Final monograph in 2011-2012 research agenda is released to the public
A newly released research monograph from the Printing Industry Center at RIT studies the sensitivity of the quality of reproductions of monochrome photographs to different viewing illuminations. Titled “Evaluating the Impact of the Variability of D50 Light Booths on the Appearance of Reproductions of Monochrome Photographs” (PICRM-2012-05), the monograph is authored by Susan Farnand, staff scientist, Carlson Center for Imaging Science; Brian Gamm, graduate student, Munsell Color Science Laboratory; Franziska Frey, Ph.D., McGhee Distinguished Professor, School of Print Media; Simon Muehlemann, graduate student, School of Print Media; and Ishtar Laguna-Monroy, graduate student, School of Print Media.
This experimental study further explored a result from a recently completed project sponsored by The Andrew W. Mellon Foundation, which revealed that reproductions of a monochrome photograph suffered from visual differences in reproduction quality depending on the light source they were viewed under. This initial experiment was repeated with a variety of monochrome photographs similar to, and including, the platinum print used in the Mellon study. The photographs, selected from IPI’s collection, were imaged by three cultural heritage institutions, printed on a variety of equipment at RIT, and visually assessed under two D50 lighting set ups. A survey of D50 light booths used throughout the print production workflow was also conducted as part of this study.
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Rochester Institute of Technology’s internationally recognized School of Print Media will celebrate Gravure Day on Thursday, March 15, 2012, to promote the understanding of the gravure process and help students explore opportunities in gravure industries. This year's theme is "Printing from Digital Data Across Multiple Marking Technologies."
Among the day’s highlights will be presentations from experts in the gravure printing industry and a luncheon with door prizes. Activities go from 8 a.m. to 2 p.m. in the Frank E. Gannett Building, Neblette Conference Room, on the RIT campus. All events are free and open to the public; registration is required.
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Fourth monograph in 2011-2012 research agenda is released to the public
A newly released research monograph from the Printing Industry Center at RIT provides an overview of ‘green’ print behaviors in an office setting. Titled “Drivers of Greener Print Choices: An Exploratory Study of Print Consumer Environmentalism” (PICRM-2012-04) the monograph is authored by Kaitlyn Werner, an undergraduate student in the RIT Honors program, Sandra Rothenberg, Ph.D., an associate professor in the E. Philip Saunders College of Business at RIT, and Joseph Miller, Ph.D., an assistant professor in the E. Philip Saunders College of Business at RIT.
The survey-based study investigated what green print behaviors were currently in use by consumers, what motivates them to use green print options (including the environmental factors that impact the desire to modify one’s behaviors), and what barriers exist to using green print options. The researchers also sought to understand what informational and technological tools would be useful in helping to motivate consumers to use more green print options. After an initial focus group session with ten employees from the focus firm, the survey was sent to the entire firm, with 92 respondents completing the survey.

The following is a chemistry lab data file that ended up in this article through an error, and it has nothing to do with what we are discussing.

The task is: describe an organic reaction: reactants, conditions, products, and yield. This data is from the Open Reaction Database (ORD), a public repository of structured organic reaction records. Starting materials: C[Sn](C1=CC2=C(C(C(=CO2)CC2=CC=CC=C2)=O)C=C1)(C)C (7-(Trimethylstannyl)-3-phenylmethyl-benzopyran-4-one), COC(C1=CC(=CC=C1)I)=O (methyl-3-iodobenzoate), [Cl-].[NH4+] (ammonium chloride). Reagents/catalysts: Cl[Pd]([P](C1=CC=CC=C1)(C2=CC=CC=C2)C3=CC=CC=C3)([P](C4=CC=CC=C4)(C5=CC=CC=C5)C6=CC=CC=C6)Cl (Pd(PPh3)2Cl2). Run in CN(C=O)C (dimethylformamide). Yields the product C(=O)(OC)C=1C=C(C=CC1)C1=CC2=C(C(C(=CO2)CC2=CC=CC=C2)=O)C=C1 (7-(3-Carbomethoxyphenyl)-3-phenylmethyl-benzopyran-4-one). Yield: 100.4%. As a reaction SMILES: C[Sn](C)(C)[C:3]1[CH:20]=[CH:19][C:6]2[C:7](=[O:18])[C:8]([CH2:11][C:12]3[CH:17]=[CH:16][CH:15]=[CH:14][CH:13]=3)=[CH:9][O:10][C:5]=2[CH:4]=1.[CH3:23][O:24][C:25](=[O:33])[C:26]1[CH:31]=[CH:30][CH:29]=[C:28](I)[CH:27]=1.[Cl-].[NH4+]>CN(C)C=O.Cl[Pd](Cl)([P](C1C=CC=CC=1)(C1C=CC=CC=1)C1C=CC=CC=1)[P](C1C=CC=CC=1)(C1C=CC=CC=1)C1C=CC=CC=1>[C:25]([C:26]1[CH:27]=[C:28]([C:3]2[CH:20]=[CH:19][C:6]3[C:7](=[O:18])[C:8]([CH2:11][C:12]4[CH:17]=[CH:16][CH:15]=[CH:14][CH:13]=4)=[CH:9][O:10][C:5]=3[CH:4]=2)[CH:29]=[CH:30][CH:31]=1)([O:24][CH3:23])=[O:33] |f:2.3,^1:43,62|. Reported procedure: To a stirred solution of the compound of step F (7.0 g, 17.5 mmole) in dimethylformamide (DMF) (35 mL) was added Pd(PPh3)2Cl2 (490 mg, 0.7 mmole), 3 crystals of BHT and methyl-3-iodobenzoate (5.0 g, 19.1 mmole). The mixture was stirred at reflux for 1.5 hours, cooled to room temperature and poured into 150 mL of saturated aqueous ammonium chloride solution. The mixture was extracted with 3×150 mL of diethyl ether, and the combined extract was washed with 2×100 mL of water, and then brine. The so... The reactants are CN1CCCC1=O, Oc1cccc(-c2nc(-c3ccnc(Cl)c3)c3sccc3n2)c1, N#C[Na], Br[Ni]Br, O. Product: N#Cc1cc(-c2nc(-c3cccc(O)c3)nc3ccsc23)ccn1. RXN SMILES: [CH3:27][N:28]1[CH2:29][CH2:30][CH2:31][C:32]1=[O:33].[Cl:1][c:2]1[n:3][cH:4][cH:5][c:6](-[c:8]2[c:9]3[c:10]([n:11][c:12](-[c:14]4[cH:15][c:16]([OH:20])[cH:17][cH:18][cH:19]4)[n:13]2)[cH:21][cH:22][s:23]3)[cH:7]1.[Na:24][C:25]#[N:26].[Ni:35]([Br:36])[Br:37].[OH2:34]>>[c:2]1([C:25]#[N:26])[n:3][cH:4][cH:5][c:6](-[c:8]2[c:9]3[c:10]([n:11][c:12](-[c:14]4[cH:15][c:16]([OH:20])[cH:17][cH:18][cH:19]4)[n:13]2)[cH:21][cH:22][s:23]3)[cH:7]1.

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Centaur fonts will be used by the Dale Guild Type Foundry
This Centaur is not related to Greek mythology, but it is a historic typeface that is considered to be one of the great-grandparents of today’s fonts. Designed by Bruce Rogers in 1910, the type is based on Renaissance models and often considered the most elegant and noblest of all the Roman fonts.
RIT’s Cary Graphic Arts Collection houses the original moulds and is lending Rogers’ matrices for the Centaur, or “Museum Capitals,” to The Dale Guild Type Foundry in New Jersey so new foundry type can be cast from them. Engraved by Robert Weibking in 1914 for use by the Metropolitan Museum of Art in New York, this is the first-ever publicly available casting from these noteworthy matrices.
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Third monograph in 2011-2012 research agenda is released to the public
A newly released research monograph from the Printing Industry Center at RIT uses a real-life printing dataset and simulation techniques to determine the passing probabilities of a job as a function of sampling, tolerances, and the pass/fail criterion of a job. Titled “Statistics and Decision Making as Applied to Printing Conformity Assessment” (PICRM-2012-03) the monograph is authored by Robert Chung, gravure research professor, RIT School of Print Media; Changyong Feng, Ph.D., an associate professor at the University of Rochester; and Ping-hsu Chen, a graduate student in the Carlson Center for Imaging Science.
The main objective of this research was to take an in-depth look at standards-related causes of nonconformance. By devising a conformity assessment prediction model based on reasoning and statistical theory, this research analyzed the factors that impact printing conformity. Since conformity assessment is a decision-making process based on random samples, the statistical theory developed in this research offers a solid foundation for predicting passing probabilities of a printing job. In addition, this research explored the use of a printing dataset and a simulation technique to study the effect of tolerances and sampling rules on the percentage of jobs passed.
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